Hello, and welcome to The Informant, a publication covering hate and extremism in America, written and edited by me, Nick R. Martin.
If you're here today looking for the follow-up to my investigation, “The wrong house,” well, I'm afraid you're going to have to wait just one more week for it. Part two of the investigation will be published next week. What can I say? Good journalism sometimes takes longer than expected.
For now, I'm bringing you a bonus intelligence briefing today with the latest news and analysis on the beat. You'll also get briefings on Tuesday and Thursday this week.
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Here’s a quick rundown of what’s in today’s issue:
John William Kirby Kelley, a man who authorities say has ties to Atomwaffen Division, was arrested in connection to an online group believed to be responsible for the “swatting” attacks of hundreds of people.
Kaleb Cole, the Washington state leader of Atomwaffen, is believed to be in Texas after being charged in his home state with a weapons violation.
Militia leader Kevin “KC” Massey was found dead in Texas.
Two U.S. senators want an investigation following revelations that a private prison employee used to be an active member of the neo-Nazi message board Iron March.
Bonus: I was interviewed for a feature about The Informant by Harvard’s Nieman Journalism Lab.
An arrest in Virginia
This is big. Federal authorities in Virginia announced on Friday they had arrested a man with ties to the neo-Nazi group Atomwaffen Division who was allegedly part of an online group that doxed and “swatted” hundreds of people, including judges, journalists and executives.
Swatting is a tactic in which someone anonymously calls in a bomb threat or phony hostage situation to police, hoping that tactical teams will raid the target. It can sometimes have deadly consequences.
Journalist Brian Krebs, who was among those targeted in the attacks, posted news of the arrest on his website on Friday:
An FBI affidavit unsealed this week identifies one member of the group as John William Kirby Kelley. According to the affidavit, Kelley was instrumental in setting up and maintaining the Internet Relay Chat (IRC) channel called “Deadnet” that was used by he and other co-conspirators to plan, carry out and document their swatting attacks.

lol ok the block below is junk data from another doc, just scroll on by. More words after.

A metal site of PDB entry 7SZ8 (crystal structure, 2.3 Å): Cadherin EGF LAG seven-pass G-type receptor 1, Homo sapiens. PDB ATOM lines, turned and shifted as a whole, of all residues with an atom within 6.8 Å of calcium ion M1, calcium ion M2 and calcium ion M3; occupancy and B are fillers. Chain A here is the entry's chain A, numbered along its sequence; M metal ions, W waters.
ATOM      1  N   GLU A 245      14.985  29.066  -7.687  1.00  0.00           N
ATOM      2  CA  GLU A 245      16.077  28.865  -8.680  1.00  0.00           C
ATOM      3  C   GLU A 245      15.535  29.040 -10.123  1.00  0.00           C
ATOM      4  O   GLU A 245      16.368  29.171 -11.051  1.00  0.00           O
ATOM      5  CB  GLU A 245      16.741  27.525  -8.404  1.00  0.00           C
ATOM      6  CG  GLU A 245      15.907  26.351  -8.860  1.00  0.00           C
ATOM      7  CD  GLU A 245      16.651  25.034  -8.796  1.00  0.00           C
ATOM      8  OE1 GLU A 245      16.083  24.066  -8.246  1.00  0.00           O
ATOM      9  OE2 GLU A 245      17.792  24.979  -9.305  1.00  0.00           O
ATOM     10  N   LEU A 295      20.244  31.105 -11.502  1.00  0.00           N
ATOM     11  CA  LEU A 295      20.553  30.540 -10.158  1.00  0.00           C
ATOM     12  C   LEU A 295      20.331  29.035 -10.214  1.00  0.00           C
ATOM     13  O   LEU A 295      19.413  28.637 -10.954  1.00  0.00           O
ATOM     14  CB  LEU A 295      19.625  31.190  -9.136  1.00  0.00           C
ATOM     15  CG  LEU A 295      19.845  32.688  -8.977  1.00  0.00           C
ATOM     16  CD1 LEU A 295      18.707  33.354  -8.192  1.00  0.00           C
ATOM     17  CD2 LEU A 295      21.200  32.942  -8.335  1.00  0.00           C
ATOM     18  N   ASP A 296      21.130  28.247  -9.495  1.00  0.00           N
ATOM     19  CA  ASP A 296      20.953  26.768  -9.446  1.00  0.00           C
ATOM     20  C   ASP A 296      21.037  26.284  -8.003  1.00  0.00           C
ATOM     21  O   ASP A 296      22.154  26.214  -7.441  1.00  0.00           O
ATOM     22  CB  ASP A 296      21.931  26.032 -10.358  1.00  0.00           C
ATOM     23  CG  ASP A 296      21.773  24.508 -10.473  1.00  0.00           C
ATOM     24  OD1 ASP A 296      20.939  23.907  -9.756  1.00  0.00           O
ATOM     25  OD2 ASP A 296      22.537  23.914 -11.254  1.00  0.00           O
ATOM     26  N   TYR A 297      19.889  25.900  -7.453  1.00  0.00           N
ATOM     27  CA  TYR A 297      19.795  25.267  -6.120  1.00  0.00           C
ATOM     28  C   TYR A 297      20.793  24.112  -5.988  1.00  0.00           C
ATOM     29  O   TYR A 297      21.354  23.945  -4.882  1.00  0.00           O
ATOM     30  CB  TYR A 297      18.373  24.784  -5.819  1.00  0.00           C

Prior to his recent expulsion on drug charges, Kelley was a student studying cybersecurity at Old Dominion University in Norfolk, Va. Interestingly, investigators allege it was Kelley’s decision to swat his own school in late November 2018 that got him caught. Using the handle “Carl,” Kelley allegedly explained to fellow Deadnet members he hoped the swatting would get him out of having to go to class.
I spent some time this weekend combing through the 29-page affidavit (PDF), and there were a couple things that stood out to me:
Atomwaffen ties: Federal authorities were somewhat vague on this point, but they mentioned that Kelley and other people being investigated in the case “are affiliated with or have expressed sympathy for” the neo-Nazi group Atomwaffen Division. Federal authorities said they found photos on Kelley’s phone with Atomwaffen propaganda. They also found “multiple photos in which Kelley and other individuals are dressed in tactical gear and holding assault-style rifles. The faces of some of the individuals are concealed by masks and tactical helmets.”
The feds are working with a snitch: The affidavit mentioned someone described as “Individual 1” who was cooperating in the investigation “because he is currently charged by state authorities.” The document says Individual 1 is cooperating because he’s hoping to get his charges dropped.
But perhaps the most interesting thing to come out of this is that, according to Krebs, a member of the group who went by name “Chanz” has also claimed to be the administrator of SiegeCulture, an Atomwaffen-linked website that spreads propaganda for the group’s ideological leader, James Mason.